Damon Silvers, AFL-CIO Director of Policy and Special Counsel: “He goes to be with Jock Yablonski and Mother Jones, John L. Lewis and Eugene Debs — in whose company he can hold his head high.”

Gov. Jay Inslee (D-Wash.) — “In the years I have followed Rich’s work, one thing remained true – he knew that the labor and civil rights movements were deeply interconnected. He didn’t just fight for jobs, but for equality for all working people regardless of race, gender, occupation or immigration status. He knew in his core that without solidarity among the working class, there is no defense against the political polarization that continues to plague the nation.”

Rep. Adam Smith (D-Wash., 9th) — “He was a true champion for working families and one of the greatest leaders the labor movement has ever seen.

Larry Brown and April Sims, executive officers of the Washington State Labor Council, AFL-CIO — “The passing of AFL-CIO President Richard Trumka is a monumental loss for America’s union movement. For decades, he has served as the voice of America’s working families, calling out workplace injustices, wage and racial inequality, and fighting for better working conditions — and lives — for all. … We are so grateful to have had the honor of hosting President Trumka for the Washington State Labor Council’s 2021 Convention two weeks ago, when he inspired union delegates from across our state by proclaiming:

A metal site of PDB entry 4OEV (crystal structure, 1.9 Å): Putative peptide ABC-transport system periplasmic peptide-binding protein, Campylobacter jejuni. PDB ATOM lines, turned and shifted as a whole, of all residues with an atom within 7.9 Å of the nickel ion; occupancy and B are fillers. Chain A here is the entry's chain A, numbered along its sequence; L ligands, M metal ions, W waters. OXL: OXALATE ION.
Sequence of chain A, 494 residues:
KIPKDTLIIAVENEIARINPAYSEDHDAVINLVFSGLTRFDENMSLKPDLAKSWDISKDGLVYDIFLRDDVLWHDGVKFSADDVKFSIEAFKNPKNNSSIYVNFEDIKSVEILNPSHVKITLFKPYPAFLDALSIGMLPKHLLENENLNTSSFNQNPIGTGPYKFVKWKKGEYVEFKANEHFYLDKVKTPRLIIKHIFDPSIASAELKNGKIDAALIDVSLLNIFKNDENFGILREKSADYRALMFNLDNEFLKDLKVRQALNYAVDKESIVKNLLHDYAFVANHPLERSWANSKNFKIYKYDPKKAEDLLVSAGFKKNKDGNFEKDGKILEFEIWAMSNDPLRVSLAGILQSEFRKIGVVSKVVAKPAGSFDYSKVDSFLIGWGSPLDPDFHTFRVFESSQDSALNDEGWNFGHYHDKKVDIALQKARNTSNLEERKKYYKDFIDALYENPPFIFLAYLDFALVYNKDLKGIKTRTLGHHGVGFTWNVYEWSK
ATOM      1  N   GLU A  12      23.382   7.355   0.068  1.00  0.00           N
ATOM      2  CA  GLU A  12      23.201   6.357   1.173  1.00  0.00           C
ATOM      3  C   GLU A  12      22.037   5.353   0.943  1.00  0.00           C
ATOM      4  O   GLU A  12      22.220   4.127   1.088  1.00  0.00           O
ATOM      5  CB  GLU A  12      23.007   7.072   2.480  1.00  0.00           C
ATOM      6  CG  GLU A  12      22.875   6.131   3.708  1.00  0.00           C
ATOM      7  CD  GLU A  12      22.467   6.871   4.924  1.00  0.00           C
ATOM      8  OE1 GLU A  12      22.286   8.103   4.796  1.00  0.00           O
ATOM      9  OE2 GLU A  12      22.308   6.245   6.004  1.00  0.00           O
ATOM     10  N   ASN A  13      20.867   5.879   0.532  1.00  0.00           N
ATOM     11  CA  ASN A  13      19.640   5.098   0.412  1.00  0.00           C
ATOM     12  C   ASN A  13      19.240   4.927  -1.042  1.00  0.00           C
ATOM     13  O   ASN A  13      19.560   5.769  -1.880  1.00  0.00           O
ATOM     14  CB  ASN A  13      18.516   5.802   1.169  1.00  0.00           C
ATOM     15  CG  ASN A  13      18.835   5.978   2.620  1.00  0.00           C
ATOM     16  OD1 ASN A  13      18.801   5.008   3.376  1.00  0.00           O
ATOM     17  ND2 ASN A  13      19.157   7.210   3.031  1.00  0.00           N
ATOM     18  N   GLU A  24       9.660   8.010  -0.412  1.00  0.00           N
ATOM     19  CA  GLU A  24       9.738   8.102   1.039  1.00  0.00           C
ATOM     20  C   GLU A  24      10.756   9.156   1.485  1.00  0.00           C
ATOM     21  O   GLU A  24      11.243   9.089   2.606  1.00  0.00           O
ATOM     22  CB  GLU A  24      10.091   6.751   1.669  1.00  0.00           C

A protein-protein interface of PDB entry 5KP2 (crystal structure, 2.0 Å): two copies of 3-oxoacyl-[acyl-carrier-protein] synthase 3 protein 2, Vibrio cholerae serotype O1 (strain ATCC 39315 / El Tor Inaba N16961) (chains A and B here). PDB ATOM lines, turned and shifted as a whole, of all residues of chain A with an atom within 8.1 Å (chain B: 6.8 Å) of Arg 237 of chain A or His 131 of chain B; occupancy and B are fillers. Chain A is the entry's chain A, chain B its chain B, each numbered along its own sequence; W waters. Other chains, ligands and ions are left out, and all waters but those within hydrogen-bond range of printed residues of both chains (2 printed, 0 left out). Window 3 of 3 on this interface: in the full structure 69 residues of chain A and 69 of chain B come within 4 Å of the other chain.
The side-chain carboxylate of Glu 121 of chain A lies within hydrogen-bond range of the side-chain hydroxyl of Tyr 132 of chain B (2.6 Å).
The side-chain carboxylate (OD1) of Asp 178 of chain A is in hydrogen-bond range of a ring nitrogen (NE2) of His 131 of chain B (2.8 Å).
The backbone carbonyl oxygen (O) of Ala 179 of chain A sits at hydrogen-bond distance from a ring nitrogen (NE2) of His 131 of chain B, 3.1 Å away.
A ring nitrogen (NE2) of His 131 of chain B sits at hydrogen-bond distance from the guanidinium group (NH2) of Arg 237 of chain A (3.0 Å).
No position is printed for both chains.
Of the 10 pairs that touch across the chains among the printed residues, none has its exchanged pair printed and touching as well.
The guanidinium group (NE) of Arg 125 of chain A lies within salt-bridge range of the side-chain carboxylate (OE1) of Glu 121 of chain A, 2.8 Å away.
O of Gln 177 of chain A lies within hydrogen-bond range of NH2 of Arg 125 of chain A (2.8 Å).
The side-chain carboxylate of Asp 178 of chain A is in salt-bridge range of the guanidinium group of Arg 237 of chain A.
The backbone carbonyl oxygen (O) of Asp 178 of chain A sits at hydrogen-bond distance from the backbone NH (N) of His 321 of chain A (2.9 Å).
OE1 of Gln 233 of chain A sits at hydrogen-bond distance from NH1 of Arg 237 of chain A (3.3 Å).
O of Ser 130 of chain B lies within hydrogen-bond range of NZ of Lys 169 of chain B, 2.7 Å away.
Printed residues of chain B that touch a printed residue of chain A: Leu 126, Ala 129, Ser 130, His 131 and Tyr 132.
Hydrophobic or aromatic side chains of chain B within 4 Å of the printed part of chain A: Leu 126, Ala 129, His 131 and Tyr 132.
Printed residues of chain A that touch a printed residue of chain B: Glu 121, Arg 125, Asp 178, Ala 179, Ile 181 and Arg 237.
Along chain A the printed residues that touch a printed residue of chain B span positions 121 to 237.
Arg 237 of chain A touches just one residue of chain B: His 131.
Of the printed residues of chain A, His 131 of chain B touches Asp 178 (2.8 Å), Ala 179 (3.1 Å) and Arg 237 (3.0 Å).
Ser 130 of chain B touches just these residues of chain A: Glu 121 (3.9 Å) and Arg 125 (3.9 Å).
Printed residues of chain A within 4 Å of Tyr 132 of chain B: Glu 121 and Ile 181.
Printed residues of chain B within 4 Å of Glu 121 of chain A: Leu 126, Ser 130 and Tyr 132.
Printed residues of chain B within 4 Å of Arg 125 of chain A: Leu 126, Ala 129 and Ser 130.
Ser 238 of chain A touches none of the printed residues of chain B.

“This is our moment. This is our calling. To provide a better life for our families… because that’s what labor unions have always done. I’ve lived it. I’m here because of it. We know who we are and we’re ready for our date with destiny.”

EDITOR’S NOTE — Trumka joined the WSLC’s virtual convention July 21 and congratulated Washington state on its high COVID-19 vaccination rates, on leading the nation in approving overtime pay for farm workers, on creating a capital gains tax that requires the wealthy in this state to pay their share for essential public services, and on doing the opposite of what Republican-controlled state governments are doing across the country, by removing barriers to voting and making it easier to cast ballots. (Watch Trumka’s full address here starting at 44:56.)

Teresa Mosqueda, Seattle City Council member — Heartbroken for the loss ofAFL-CIO labor leader Richard Trumka. He was bigger than life and encouraged me and so many others to run for office so we can protect and expand union power. Thank you for all you did to grow and strengthen the labor movement.”

The Rev. Jesse Jackson — “God rest his soul. He left the world a better place than he found it. His labor was not in vain.”

 


► From the American Prospect — Coal Miner’s Son: Rich Trumka, 1949-2021 (by Harold Meyerson) — Rich Trumka, the president of the AFL-CIO who died suddenly Thursday of a heart attack, was born and raised in Nemacolin, a small town near Pittsburgh. If anyone could claim to be a son of the white working class—that onetime anchor of the New Deal coalition that has drifted steadily rightward in recent decades—it surely was Trumka… His backstory made Trumka’s efforts to course-correct that white working-class rightward movement all the more authentic and blunt. In the summer of 2008, when that rightward movement was taking the form of opposition to Barack Obama’s bid for the presidency, Trumka, then the AFL-CIO’s secretary-treasurer, went to Pittsburgh to address the convention of the Steelworkers and confront that opposition head-on. The YouTube recording of Trumka’s speech went viral, which was a first, surely, for any presentation by a union official.